Penicillium expansum has emerged as the cause of storage decay of table grapes (Vitis vinifera) and has been frequently isolated from apparently healthy clusters of grapes in Chile. The objectives of this study were to identify patulin-producing strains of Penicillium associated with winegrapes and wineries in Chile and to determine the potential presence of patulin in wines made with grapes infected with P. expansum. In this study, P. brevicompactum, P. expansum, and P. glabrum were identified on apparently healthy grape clusters and in the air of vineyards and wineries. Of 132 Penicillium isolates, 4 P. brevicompactum and 11 P. expansum strains were patulin-producing, determined by HPLC-UV/DAD. Patulin was also detected in Cabernet Sauvignon musts produced with grapes contaminated with a patulin-producing strain of P. expansum. However, patulin concentrations decreased during fermentation by 67.3 to 83.3%. Overall, the frequency of P. expansum isolation from grapes was relatively low; thus, considering the rapid degradation of patulin produced during fermentation, the risk of patulin contamination of bottled wine appears to be low.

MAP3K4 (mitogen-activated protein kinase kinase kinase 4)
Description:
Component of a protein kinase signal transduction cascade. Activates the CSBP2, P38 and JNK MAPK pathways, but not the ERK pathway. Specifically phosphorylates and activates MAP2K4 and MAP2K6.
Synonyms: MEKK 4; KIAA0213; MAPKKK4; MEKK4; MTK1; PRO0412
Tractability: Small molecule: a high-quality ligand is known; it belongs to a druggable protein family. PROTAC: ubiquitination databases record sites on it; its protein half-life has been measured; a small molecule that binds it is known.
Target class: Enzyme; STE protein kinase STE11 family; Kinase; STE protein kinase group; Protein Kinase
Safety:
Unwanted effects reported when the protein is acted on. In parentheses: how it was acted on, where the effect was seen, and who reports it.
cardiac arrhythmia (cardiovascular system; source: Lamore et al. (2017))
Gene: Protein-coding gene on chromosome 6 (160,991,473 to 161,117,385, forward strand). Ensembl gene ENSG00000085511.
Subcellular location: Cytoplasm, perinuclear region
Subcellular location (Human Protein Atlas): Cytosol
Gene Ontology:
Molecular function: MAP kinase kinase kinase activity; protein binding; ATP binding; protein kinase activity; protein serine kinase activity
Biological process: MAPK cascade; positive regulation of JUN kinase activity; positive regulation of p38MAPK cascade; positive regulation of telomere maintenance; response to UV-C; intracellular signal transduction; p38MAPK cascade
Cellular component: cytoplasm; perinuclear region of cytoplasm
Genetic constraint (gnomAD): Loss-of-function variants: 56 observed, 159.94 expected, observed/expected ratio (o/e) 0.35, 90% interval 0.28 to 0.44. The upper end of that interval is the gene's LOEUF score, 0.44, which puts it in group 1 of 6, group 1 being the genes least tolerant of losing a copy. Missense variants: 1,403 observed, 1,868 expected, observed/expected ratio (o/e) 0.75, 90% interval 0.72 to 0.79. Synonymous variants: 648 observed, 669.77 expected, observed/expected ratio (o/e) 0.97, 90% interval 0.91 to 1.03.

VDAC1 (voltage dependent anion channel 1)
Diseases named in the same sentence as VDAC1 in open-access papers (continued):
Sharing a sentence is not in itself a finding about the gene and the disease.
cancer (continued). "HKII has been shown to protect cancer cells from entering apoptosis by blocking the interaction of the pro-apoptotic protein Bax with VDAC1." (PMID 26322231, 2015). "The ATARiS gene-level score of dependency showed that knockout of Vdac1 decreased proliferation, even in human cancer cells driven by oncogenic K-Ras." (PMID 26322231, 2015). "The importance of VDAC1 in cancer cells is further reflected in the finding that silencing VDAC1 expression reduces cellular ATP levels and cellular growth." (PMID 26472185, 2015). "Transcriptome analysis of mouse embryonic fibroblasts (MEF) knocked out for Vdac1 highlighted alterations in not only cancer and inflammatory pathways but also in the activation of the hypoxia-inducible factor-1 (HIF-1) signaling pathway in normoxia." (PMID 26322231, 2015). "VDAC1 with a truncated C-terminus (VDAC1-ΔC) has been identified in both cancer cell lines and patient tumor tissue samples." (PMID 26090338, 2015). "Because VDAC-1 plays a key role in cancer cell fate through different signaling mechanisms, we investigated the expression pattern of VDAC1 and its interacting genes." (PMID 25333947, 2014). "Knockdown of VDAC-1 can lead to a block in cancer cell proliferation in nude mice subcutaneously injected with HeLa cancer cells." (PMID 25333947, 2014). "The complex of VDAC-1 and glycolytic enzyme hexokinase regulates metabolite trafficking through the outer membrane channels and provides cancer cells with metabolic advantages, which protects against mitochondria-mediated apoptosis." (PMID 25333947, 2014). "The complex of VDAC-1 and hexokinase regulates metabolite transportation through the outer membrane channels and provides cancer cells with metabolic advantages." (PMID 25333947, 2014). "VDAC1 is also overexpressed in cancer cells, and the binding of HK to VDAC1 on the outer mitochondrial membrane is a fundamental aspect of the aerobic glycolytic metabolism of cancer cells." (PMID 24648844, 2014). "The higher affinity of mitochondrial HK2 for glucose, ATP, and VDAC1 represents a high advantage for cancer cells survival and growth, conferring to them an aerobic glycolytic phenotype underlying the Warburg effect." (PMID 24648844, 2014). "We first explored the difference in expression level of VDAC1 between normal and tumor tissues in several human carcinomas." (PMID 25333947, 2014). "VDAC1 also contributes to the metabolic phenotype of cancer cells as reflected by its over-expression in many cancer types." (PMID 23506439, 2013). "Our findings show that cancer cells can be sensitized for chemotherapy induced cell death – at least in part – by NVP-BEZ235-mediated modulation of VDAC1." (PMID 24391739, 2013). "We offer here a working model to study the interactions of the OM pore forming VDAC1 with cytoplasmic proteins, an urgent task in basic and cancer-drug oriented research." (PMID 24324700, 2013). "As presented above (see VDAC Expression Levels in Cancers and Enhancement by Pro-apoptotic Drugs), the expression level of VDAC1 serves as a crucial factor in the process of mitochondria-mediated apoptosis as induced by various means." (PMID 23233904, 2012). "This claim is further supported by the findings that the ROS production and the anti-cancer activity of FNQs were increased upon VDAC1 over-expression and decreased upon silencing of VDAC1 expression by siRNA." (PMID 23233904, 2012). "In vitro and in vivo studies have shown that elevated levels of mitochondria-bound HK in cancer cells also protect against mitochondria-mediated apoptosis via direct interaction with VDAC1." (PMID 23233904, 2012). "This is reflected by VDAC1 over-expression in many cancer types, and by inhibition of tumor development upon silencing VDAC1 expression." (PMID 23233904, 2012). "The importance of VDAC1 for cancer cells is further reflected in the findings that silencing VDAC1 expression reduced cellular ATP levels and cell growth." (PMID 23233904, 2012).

- © 2011 by the American Society for Enology and Viticulture